Beginning in 2015, Land Morphology led the development of a strategic master plan for Leach Botanical Garden, a 16-acre garden for the City of Portland Parks & Recreation. Located in southeast Portland, the multi-phase Master Plan project will fundamentally transform the botanical garden.
Before the 1800s, native people hunted, fished, and camped along Johnson Creek, which bisects the property that now defines the garden. In the second half of the 19th century, the property was part of a sawmill furnishing lumber to build homes in Portland. In 1931, John and Lilla Leach acquired a portion of the property. John, a pharmacist, and Lilla, an accomplished botanist, devoted their energies to cultivating a private garden that showcased their fascination with plants. Wilbert Davies, who later became a notable California-based landscape architect, was retained by the Leach family to develop landscaping plans. The plans were only partly carried out, and following the deaths of the Leachs, the property was eventually gifted to the City of Portland.
Phase 1 focused on developing the upper garden and establishing connections between it and the lower garden, encompassing the house and historic garden. Work was organized into three principle activities: 1) Design development and entitlement processes ; 2) Site development permits and construction documents for Upper Garden development ; and 3) eighteen months of construction. The first phase covers approximately seven acres. The project, led by a multi-disciplinary team under the direction of Land Morphology, included a wide range of consultants: Olson Kundig, as architects; 12 specialist subconsultants; the Leach Garden Friends; a 14-person community advisory committee; and the City of Portland. This first phase defined a partial spatial framework for the garden and addressed the business plan, including implementation and funding strategies.
Integral to Phase 1 is a new system of trails that reorganizes the garden experience. Among the specific elements within the garden is a 400-foot-long aerial tree walk through a native forest of western cedar and Douglas fir overlooking the original Leach manor house and Johnson Creek, along with a series of three botanic collections (Pollinator Meadow, Woodland Hillside, Southwest Garden). Later phases will include six display gardens, which include iconic physic, alpine, fen, and aquatic settings. Organized along cultural and ecological transects, the master plan preserves the founders’ legacy by carrying forward their commitment to environmental stewardship through new and expressive forms. The half-acre Pollinator Meadow features 240 unique taxa or different plant varieties. The Pollinator Meadow will provide an ecology to attract pollinating insects and birds to be viewed and interpreted for visitors. The plan also outlines schematic design for site improvements and infrastructure, such as all utilities for future phases, stormwater management, parking, and new structures, which include restrooms and a fireside terrace used for events. The Fireside Terrace is an open structure with a solid roof with views out to the tree walk. The Terrace includes a large fire feature and be used for classes and rental opportunities.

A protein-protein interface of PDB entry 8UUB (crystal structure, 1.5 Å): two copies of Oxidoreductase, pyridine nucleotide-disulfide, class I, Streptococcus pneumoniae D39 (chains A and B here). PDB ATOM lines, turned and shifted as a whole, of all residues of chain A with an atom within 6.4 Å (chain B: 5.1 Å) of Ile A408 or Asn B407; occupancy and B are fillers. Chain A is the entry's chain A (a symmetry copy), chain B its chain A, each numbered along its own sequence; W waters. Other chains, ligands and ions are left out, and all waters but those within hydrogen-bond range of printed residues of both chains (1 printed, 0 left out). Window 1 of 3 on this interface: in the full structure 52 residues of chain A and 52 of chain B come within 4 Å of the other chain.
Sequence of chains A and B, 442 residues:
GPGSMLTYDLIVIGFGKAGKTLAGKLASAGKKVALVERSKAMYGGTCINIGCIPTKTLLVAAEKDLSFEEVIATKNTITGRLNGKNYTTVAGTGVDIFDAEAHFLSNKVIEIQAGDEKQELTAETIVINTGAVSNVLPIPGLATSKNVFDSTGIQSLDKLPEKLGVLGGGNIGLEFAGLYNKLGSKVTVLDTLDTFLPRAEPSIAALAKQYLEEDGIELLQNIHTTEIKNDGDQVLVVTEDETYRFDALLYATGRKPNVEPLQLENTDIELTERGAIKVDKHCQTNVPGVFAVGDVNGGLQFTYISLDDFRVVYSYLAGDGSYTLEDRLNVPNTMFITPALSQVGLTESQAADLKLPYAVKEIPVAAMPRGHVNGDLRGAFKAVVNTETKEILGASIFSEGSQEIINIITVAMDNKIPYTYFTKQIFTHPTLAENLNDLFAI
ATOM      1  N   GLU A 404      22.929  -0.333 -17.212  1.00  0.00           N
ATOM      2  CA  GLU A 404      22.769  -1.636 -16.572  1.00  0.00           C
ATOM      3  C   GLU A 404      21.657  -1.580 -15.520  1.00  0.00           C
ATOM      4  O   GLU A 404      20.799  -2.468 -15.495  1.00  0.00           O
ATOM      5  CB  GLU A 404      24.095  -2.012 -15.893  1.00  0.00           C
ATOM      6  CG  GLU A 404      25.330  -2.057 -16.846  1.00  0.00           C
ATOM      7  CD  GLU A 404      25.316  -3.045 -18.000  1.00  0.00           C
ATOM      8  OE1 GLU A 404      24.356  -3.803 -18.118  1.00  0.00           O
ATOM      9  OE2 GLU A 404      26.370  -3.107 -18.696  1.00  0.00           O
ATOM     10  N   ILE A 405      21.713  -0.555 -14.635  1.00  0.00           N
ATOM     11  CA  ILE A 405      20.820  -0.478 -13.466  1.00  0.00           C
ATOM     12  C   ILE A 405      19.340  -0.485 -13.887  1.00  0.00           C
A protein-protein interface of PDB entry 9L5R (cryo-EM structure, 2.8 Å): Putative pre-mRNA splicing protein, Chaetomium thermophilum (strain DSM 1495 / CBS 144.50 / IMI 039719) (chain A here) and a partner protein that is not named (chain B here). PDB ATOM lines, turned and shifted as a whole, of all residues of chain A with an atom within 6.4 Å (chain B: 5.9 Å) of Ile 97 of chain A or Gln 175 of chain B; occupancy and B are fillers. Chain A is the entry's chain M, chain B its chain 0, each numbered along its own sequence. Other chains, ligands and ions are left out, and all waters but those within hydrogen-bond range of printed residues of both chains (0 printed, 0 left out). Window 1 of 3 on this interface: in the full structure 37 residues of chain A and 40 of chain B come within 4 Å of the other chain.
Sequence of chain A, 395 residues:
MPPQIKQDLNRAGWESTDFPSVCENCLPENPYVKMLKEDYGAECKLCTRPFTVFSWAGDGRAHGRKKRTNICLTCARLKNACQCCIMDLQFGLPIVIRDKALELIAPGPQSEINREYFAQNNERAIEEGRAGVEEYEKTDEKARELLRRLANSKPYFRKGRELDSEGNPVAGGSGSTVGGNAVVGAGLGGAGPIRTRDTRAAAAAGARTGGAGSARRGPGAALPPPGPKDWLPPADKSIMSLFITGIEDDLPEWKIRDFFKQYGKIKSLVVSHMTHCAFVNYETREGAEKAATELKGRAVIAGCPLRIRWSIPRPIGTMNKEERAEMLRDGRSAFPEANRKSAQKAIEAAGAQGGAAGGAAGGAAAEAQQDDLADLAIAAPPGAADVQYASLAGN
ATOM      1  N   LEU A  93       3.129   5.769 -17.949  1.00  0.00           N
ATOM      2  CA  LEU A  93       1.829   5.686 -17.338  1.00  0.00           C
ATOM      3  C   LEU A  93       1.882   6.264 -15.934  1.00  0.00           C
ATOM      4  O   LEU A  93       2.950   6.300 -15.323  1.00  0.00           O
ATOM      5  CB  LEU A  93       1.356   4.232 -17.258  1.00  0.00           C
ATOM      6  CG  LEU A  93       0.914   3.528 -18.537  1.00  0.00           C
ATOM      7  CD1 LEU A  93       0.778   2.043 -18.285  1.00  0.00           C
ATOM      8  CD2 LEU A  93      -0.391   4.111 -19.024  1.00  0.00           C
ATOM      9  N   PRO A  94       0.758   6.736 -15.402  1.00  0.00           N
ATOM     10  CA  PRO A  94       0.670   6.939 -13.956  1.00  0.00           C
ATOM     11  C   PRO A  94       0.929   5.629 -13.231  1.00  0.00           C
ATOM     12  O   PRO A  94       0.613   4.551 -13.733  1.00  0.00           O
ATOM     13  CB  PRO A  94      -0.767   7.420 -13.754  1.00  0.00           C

“The Master plan captures ecological and cultural values that will be an asset to Southeast Portland. It will educate visitors while serving as a regional attraction for Portland residents – not to mention the benefits to local tourism,” notes Richard Hartlage, Land Morphology founder and principal in charge of the project.
“It is exciting after all the collaboration, hard work, visioning, and hurdles to see implementation of Phase 1 development for the Upper Garden. Perfectly aligned with the new development happening in Southeast Portland, Leach Garden is an exciting opportunity to celebrate the new, reconnect with the past, and provide momentum for the future,” notes Lindsey Heller, Land Morphology’s design principal and project manager.